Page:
stance; a man from one of the upper Parishes, on three
separate occasions within the last week, appeared in
Water St., between the Post Office and Police Station ;
he was drunk and was driving a horse and cart about
the town for about an hour, and whenever he felt dis-
posed, used most abusive and indecent language to
persons passing by, and altho' this was going on for an
hour or more within sight of the Police Station no no-
tice was taken of it by the police. If a policeman is
required you cannot find one, if a row occurs they are
not on hand until the damage is done. I believe this
state of affairs is largely caused by our Police Magis-
trate not complying with the law in his own case, for
instance The Police Act of 1875. No. 20." reads
"The Governor shall from time to time appoint by
commission under the Great Seal one Police Magis-
trate for each of the Towns of Hamilton and St.
George, which Magistrate shall reside in or near the
said Town respectively." The Police Magistrate in-
stead of complying with the above law resides at St.
David's Island, entirely outside the Police limits of the
Town, and if you wish to see him or he is required, if
you do not possess a boat you cannot get there; there
are no boats kept here for hire, but supposing you are
fortunate enough to possess one, it often happens that
it is too rough to cross over. But why should the in-
habitants be put to this expense and trouble when the
law says he shall reside in or near the Town."
I understand he has His Excellency's permission
to reside there, however, you know the old proverb,
"While the cat's away the mice will play." It is
not to be supposed that in our reserved community
there are those bold enough to incur "His Wor-
ship's" displeasure by reporting to His Excellency
the necessity for a change of residence, but that such
a change is necessary is apparent to all.
I do hope the little fellows will not be deprived
of their pleasure because the Magistrate thinks an
accident may happen to them, this is a mere subter-
fuge. I think their parents have the welfare of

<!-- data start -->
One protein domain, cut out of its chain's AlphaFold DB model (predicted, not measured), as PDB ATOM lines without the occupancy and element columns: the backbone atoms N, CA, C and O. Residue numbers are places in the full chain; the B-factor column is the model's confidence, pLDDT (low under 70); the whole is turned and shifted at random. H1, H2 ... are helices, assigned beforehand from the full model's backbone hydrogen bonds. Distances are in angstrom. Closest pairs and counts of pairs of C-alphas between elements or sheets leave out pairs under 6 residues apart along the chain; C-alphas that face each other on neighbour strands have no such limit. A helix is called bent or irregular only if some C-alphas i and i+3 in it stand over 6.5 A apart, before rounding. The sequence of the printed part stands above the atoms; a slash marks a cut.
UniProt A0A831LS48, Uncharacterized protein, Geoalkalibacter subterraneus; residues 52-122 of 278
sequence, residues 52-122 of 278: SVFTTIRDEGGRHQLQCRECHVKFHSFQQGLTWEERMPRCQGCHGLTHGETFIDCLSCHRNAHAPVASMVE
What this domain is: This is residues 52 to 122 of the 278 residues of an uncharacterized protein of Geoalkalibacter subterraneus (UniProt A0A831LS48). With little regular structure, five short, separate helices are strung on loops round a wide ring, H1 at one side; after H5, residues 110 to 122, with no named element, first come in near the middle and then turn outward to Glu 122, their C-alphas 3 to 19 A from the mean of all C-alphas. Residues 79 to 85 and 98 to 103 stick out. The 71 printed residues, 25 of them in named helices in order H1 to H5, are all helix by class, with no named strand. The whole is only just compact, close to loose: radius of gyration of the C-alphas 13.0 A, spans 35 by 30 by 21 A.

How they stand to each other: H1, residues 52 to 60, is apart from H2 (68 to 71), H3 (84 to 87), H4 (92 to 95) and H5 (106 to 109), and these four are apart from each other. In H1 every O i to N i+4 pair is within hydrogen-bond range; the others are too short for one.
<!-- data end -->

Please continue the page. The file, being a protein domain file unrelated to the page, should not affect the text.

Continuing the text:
their children too much at heart to allow them to run
into danger. These vehicles have been in use to
my knowledge for the last thirty years, and I have
never heard of an accident happening in our Town
to one of the little fellows. But if we are to study
the interest of each other so seriously and worry
because an accident may happen, why permit our
Police Magistrate running such danger by crossing
the harbour to St. David's Island in an open sail
boat in such stormy weather as we frequently have,
when I understand he cannot swim. If boys are
to be prohibited by him from riding in the street
because an accident may happen, surely he should
be prevented from crossing the harbour to and from
his country-seat when there is such a possibility of
accident: just imagine what a dangerous predica-
ment he places himself in, and as he cannot swim
he would inevitably be drowned. ;I think all the
boys had better go in mourning at once. But as
the Police Act of 1875, No. 20, expressly stipulates
that he shall reside in or near the Town" why not
carry out its provisions ?
Perhaps I have already occupied to much of your
valuable space, so I will reserve a few other valu-
able suggestions for another time.
In our tight little Colony, which is so rarely
visited by professional performers, any intellectual
amateur amusement finds a ready welcome, and
we are glad to observe that the patronage of the
performance given by the Royal Engineers at the
Theatre Royal at Prospect, on Friday, Saturday
and Monday evenings last, was not stinted.
On Friday and Monday the pieces produced were
the celebrated Drama The Ticket-of-Leave Man,"
by the popular author of "'Twixt Axe and Crown,"
followed by an amusing farce entitled A Terrible
Tinker," and on Saturday the drama was repro.